When you enter into a bail agreement you are making a promise that you will appear in court on a specified date and time. You are not permitted to leave the State while you are on bail unless you get permission from a magistrate. Bail agreements usually specify a monetary amount, which you only have to pay if you breach your bail. A cash bail is one where you are required to pay the sum up front when entering the bail agreement. You get the money back (provided you don’t breach your bail) when the case is finished. A bail agreement can also specify certain conditions of bail, for example you may have to reside at a particular address, or obey a curfew, or be under supervision of a probation officer.
If you fail to attend court when you are required, or if you breach any other condition of your bail, a warrant for your arrest can be issued, and you may also have to pay the amount of your bail (or in the case of a cash bail, you may forfeit the amount you have already paid).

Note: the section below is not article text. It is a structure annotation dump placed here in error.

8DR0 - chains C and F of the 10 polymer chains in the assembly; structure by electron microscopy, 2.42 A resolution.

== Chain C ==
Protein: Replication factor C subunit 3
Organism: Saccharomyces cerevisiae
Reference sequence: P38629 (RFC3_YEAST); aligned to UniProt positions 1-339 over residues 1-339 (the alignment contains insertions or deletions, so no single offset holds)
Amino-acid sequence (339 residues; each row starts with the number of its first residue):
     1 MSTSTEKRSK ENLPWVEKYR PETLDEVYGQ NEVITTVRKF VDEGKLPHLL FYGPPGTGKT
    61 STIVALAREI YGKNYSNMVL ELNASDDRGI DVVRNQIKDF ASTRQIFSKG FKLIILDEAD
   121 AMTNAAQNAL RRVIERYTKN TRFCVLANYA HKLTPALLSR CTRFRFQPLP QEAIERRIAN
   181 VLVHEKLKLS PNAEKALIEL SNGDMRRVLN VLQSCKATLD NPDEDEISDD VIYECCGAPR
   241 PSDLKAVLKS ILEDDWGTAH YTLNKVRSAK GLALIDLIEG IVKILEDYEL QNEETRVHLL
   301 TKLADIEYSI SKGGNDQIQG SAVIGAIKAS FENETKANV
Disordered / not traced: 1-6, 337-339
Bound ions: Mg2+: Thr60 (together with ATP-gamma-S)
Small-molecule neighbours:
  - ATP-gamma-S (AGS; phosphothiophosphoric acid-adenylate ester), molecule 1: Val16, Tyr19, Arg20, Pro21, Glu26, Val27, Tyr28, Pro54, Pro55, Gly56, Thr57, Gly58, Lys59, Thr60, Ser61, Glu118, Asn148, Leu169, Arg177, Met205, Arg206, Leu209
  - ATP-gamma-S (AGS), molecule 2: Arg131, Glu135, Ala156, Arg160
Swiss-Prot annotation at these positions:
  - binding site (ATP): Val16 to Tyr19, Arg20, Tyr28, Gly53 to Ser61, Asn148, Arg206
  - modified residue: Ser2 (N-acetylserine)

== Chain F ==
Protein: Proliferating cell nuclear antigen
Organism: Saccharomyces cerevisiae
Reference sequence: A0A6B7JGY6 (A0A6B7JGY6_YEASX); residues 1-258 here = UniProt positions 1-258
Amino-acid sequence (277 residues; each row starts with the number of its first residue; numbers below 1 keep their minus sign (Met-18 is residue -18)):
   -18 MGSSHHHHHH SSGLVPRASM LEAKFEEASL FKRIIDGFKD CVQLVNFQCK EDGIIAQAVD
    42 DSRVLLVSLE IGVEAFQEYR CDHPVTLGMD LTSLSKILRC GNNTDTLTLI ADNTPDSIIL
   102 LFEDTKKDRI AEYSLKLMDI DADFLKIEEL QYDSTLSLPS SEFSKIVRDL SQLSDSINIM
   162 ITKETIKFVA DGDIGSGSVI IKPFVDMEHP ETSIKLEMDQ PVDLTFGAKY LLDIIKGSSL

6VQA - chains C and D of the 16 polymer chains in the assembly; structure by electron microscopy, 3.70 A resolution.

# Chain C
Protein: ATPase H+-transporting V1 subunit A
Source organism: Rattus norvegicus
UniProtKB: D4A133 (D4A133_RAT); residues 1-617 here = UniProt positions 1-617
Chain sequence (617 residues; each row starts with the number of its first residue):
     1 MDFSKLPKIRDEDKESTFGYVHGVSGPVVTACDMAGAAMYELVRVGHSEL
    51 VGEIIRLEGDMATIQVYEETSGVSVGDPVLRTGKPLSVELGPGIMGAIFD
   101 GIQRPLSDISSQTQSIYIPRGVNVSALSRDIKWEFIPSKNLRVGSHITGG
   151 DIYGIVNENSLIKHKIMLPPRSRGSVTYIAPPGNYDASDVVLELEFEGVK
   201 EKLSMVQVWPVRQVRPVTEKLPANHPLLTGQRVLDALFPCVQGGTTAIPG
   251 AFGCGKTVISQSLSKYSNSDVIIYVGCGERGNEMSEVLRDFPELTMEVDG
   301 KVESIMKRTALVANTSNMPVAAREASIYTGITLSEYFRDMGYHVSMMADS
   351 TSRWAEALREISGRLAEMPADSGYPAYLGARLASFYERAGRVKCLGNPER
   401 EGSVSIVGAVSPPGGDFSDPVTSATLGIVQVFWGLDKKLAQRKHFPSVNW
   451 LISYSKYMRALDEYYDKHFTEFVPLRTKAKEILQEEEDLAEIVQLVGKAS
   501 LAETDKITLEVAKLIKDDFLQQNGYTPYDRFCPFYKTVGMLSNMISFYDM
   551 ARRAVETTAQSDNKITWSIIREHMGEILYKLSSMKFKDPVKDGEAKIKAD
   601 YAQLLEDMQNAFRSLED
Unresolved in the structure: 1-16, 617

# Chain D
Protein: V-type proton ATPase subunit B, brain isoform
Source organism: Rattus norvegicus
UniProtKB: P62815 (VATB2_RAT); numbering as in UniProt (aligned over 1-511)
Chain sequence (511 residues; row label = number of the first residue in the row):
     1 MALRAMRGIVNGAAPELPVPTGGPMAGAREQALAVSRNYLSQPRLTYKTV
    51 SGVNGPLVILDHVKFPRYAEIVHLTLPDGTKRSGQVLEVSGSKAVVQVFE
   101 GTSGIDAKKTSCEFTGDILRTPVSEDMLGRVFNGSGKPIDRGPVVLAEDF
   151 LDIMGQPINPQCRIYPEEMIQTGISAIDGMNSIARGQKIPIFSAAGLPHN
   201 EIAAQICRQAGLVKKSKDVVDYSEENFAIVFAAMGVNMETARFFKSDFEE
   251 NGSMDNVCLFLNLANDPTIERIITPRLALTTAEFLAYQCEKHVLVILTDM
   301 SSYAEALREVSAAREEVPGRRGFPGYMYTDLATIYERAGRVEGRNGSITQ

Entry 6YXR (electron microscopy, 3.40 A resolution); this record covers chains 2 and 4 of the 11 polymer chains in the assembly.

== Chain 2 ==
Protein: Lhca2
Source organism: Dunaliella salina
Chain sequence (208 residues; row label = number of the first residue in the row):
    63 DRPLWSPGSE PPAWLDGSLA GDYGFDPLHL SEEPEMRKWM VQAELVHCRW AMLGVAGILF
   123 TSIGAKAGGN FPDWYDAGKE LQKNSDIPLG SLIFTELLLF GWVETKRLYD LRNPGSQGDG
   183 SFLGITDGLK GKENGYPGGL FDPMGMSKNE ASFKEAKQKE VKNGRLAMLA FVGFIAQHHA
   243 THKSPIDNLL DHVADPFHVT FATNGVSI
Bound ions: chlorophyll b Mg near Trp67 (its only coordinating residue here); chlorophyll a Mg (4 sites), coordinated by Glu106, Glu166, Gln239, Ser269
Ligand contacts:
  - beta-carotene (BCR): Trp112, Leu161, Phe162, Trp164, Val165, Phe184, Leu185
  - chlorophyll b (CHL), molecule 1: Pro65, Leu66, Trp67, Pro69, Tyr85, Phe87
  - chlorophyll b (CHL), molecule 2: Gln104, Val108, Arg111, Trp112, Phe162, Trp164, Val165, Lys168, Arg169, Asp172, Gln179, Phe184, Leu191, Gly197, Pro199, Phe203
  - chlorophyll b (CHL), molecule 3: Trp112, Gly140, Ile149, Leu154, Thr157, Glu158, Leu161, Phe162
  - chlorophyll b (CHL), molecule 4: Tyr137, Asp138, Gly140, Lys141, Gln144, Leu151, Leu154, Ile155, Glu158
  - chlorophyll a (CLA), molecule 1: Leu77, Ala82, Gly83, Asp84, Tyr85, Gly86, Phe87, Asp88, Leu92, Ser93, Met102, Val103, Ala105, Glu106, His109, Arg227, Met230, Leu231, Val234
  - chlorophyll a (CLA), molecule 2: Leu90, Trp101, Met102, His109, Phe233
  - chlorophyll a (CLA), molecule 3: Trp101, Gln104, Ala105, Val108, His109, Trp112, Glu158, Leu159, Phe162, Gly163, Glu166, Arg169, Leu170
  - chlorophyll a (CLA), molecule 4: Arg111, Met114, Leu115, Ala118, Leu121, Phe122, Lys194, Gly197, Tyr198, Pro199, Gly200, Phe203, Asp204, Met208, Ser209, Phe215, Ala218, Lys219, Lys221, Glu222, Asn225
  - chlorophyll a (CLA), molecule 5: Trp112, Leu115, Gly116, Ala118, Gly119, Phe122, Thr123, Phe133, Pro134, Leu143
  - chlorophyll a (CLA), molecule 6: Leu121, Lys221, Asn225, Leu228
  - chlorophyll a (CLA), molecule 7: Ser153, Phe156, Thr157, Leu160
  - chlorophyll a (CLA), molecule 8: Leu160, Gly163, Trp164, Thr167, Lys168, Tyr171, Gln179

A bail agreement can also require one or more guarantors. When someone acts as guarantor for you they are making a promise that you will appear in court at every required hearing and will obey all the conditions of your bail agreement. As with bail, a monetary amount is usually attached to the guarantee. If you breach your bail agreement, your guarantor may have to pay the amount of the guarantee (or in the case of a cash guarantee, the guarantor won’t get back the money they were required to pay up front).
A bail agreement lasts until your matter is finalised or until a court orders it to end or change. You can apply to the court to vary the conditions of your bail if you have good reasons for doing so. In particular, if your bail has a condition about where you live, if you have to change address you should apply to change your bail before moving.